The overall health impact (eg, infections, hospitalizations, and deaths) of a flu season varies from year to year.
The Centers for Disease Control and Prevention (CDC) estimates that influenza has resulted in between 9.2 million and 60.8 million illnesses, between 140,000 and 710,000 hospitalizations, and between 12,000 and 56,000 deaths annually since 20101.
Before vaccines, as many as 200,000 cases of diphtheria, 200,000 cases of pertussis, and hundreds of cases of tetanus were reported in the United States each year. Since vaccination began, reports of cases for tetanus and diphtheria have dropped by about 99% and for pertussis by about 80%11.
Modeling estimates suggest 75% to 80% of males and females will be infected with HPV in their lifetime4,5,a. Approximately 79 million people in the US are currently infected with HPV and approximately 14 million people become newly infected with HPV each year3,a. For most people, HPV clears on its own. But for others who don’t clear the virus, it could cause certain precancers, cancers, and other diseases.
According to the CDC, 11- to 12-year-olds should receive 2 doses of HPV vaccine at least 6 months apart. Teens and young adults who start the series later, at ages 15 through 26 years, need 3 doses of HPV vaccine to help protect against cancer-causing HPV infection7. Completing the series is important to help deliver the best protection. Some patients may expect to be reminded of additional doses, so it’s important to communicate follow-up expectations clearly. Remind your patients when they are due for additional doses8.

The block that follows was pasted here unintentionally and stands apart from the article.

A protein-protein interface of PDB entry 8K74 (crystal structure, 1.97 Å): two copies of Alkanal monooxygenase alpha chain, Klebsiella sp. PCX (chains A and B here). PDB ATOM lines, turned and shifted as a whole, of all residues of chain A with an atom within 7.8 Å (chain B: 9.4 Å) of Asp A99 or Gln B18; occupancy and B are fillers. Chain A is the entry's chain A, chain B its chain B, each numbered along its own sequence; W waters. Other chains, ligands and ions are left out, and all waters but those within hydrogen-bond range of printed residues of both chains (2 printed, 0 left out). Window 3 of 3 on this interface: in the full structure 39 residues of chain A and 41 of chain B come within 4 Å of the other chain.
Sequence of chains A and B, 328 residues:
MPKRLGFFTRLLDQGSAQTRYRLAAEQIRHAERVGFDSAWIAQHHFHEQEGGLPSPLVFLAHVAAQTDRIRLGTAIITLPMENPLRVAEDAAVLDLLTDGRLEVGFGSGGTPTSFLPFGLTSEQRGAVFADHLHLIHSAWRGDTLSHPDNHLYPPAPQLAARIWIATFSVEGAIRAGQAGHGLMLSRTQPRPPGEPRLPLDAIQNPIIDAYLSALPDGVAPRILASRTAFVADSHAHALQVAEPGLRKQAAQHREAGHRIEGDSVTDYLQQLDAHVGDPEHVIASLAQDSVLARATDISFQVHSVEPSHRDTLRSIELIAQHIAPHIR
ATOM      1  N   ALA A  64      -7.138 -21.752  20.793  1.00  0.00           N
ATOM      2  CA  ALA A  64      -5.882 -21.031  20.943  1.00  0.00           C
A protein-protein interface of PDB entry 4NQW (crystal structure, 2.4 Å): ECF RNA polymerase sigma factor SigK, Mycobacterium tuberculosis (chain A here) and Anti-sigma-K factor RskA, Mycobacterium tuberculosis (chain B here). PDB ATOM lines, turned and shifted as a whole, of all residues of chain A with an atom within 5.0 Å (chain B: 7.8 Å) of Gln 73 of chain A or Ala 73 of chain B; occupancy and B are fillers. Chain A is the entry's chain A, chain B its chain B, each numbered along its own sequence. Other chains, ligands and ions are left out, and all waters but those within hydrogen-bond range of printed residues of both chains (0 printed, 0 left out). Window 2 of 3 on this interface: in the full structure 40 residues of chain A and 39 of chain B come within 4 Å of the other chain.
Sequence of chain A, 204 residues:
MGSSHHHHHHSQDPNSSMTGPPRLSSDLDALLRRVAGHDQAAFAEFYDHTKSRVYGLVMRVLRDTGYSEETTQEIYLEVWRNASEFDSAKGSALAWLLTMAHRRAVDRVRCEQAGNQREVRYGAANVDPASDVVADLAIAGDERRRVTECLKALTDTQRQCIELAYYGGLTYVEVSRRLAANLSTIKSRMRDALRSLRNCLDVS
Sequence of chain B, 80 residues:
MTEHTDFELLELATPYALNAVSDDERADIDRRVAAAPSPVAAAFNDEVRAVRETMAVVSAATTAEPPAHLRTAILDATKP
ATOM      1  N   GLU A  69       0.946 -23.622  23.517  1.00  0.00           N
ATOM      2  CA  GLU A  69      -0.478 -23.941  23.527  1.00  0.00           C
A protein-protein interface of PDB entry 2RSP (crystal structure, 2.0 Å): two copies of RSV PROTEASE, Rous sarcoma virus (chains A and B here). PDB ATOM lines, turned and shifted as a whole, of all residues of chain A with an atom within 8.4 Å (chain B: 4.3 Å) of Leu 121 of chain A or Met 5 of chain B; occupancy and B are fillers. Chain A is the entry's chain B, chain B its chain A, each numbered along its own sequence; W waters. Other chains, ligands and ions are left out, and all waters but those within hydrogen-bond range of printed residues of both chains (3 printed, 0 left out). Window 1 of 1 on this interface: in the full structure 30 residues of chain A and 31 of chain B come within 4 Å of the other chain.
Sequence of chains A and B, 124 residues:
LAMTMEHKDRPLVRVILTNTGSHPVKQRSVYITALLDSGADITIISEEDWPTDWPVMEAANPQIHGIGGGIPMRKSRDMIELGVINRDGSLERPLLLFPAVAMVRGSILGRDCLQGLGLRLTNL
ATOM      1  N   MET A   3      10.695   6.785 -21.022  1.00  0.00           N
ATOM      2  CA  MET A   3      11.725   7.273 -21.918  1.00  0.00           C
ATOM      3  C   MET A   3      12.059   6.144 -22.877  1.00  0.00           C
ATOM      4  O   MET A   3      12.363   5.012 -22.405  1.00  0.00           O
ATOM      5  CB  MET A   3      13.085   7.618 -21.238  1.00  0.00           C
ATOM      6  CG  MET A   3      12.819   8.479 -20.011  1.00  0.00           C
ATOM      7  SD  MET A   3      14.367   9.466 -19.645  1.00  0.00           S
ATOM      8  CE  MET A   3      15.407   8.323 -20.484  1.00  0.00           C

Rates of meningococcal disease are highest in children younger than 1 year, followed by a second peak in adolescence. Among adolescents and young children, those who are ages 16 through 23 have the highest rates of meningococcal disease9.
There are two types of meningococcal vaccines for preteens and teens10:
A booster dose is also recommended at 16 years old so teens continue having protection when they are at highest risk of meningococcal disease9,10.
All teens may also be vaccinated with a serogroup B meningococcal vaccine, preferably at 16 through 18 years old10.
Review local, state, and national vaccine coverage rates.
Take note of how your practice’s vaccination rates compare. Remember, you can review your vaccination rates by leveraging the QIC in OP.
Share this information with your office staff and colleagues.
Identify ways to improve vaccination rates within your practice.
Collaborate with other practices to learn how they were successful in the efforts to improve immunization rates among adolescents.
Influenza (2015-16 season)12:
Meningococcal14: 80.8% (MMWR, August 2016)
Tdap14: 87.1% (MMWR, August 2016)
Remember: You can use the QIC (Quality Improvement Calculator) in OP to find out how vaccination rates at your practice compare to the national averages.
In addition to the national rates, you can also use the interactive maps, trend lines, bar charts, and data tables within the CDC’s Teen VaxView to view regional, state, and selected local area adolescent vaccination coverage.
Consider ways to help patients better understand your recommendations.
Explain their personal risk
Discuss the potential complications or consequences of getting a vaccine-preventable disease
Share a professional experience
Share the efficacy and safety profile of the vaccine
Let them know you recommend they receive the vaccine today
Staff education is also important and creates a positive culture and team-based approach for vaccinating. Setting goals and measuring success on an ongoing basis is a great way to make gradual improvements and hold your practice accountable.
Remember, OP offers tools that can also help you improve vaccination rates in your practice:
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